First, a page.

12 Things I’ve Learned In My 12 Years With Diabetes.

Twelve years ago today, I was diagnosed with Type 1 diabetes. For me, as someone who was (and still is) afraid of needles and blood, it was my worst nightmare. But since then I’ve learned a lot and have grown in ways I couldn’t have imagined. And today I’m going to share with you the 12 biggest lessons I’ve learned since I was diagnosed. 

1. Always bring your own drinks.

One of the worst feelings is going to a party and there not being any diet soda. Not that drinking water is the end of the world, but there is something to be said when the host has bought 7 different types of soda for the guests, but not one is diet. So I’ve learned to just bring my own whenever I go somewhere.

2. Diabetes tech is always changing.

When I was diagnosed, having a pump that could calculate your meal bolused was a big deal (RIP Deltec Cosmo, you will never be forgotten), and CGMs were only in their infancy. Now we are in a world with closed-loop systems and apps for sharing sensors data. Who knows where we will be in another 10 years.

3. Your diabetes may vary.

Just because you and I may both have Type 1, doesn’t mean our treatment will be the same. For example, you may need far less insulin to maintain your target blood sugars, while I may need a lot more. Or Chinese food may make your blood sugars skyrocket, but barely affect me. Diabetes is a unique experience for every person who has it, 

4. You aren’t your numbers.

For the longest time, I was told that if I had a bad day with high blood sugars, it meant I was a bad diabetic and that I was doing something wrong. That mindset really messed with my mind and caused a lot of mental health issues. I’ve since learned that sometimes I will have a bad day, and sometimes I will make mistakes with my care, but that it doesn’t mean I’m a bad person or that I’m a bad diabetic. My numbers are not a reflection of who I am, and your numbers aren’t a reflection of who you are.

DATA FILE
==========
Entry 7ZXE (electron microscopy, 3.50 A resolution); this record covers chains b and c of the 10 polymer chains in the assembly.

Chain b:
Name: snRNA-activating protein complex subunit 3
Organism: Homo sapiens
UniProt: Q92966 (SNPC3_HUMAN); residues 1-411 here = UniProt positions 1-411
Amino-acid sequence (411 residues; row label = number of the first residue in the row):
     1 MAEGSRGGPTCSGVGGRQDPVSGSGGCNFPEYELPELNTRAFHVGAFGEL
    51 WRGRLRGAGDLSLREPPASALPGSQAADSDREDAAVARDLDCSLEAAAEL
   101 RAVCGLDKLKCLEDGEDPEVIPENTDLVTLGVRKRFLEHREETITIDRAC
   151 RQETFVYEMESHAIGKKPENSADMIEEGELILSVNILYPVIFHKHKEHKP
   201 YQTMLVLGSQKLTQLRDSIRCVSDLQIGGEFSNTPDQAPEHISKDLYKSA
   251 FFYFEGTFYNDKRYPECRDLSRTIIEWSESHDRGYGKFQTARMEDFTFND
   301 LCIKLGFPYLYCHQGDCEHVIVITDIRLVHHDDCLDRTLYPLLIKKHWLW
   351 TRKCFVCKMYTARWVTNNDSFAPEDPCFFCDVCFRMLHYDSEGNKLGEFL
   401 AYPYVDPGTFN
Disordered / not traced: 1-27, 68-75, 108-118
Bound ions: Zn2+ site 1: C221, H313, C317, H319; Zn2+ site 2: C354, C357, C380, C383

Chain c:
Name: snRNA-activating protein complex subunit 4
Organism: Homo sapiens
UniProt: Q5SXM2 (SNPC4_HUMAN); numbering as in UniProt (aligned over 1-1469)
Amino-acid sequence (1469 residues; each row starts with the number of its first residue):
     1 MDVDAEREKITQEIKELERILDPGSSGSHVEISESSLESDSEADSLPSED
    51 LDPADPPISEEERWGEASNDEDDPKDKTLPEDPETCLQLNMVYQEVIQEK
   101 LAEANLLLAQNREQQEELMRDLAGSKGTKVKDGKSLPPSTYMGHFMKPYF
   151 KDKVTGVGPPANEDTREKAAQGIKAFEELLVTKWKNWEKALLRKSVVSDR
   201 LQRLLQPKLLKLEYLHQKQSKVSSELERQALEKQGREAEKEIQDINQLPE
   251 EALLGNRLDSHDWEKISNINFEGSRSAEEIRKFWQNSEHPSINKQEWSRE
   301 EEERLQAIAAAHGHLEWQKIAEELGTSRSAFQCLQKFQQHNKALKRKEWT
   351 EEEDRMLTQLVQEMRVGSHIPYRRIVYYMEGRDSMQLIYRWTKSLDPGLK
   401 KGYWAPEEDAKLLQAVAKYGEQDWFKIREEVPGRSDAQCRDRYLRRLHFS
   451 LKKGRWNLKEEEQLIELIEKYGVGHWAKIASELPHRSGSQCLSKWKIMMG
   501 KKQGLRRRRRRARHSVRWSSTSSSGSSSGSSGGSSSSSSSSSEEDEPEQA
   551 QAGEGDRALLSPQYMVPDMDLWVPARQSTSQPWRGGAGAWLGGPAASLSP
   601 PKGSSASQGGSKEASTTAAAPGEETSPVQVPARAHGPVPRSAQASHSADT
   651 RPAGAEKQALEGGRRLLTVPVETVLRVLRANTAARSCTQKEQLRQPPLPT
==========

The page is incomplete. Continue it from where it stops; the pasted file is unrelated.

5. Complications are always on the table.

Despite what you may have been told, complications from diabetes aren’t directly linked to how close to target your numbers are. You could have perfect numbers your whole life and still need a kidney transplant, or you could have high blood sugars all the time and have no problems. There is no formula out there that will tell you if you’ll get complications or which ones you will get. If there were, I think diabetes would be less stressful.

6. Anything and everything affects diabetes.

You could eat the same thing at the same time in the same conditions for two days in a row and get wildly different blood sugars. The strangest things can affect how our body reacts and will change the way our numbers are. I’ve learned to never take anything for granted when my blood sugars are good, because all it will take is the wind blowing the right way and everything will change.

7. Doctors aren’t always right.

As much as we want to trust our Endocrinologists one hundred percent when it comes to our diabetes care, they aren’t the ones who are living with it. And even the Endos that have Type 1 have different reactions than we do (see number 3). Now I’m not saying that we need to ignore our doctors or that we automatically know more than them because we have diabetes and they might not, but if something doesn’t sound right or feel right in your care, you should speak up, because your doctor isn’t always going to get it all the way right all the time.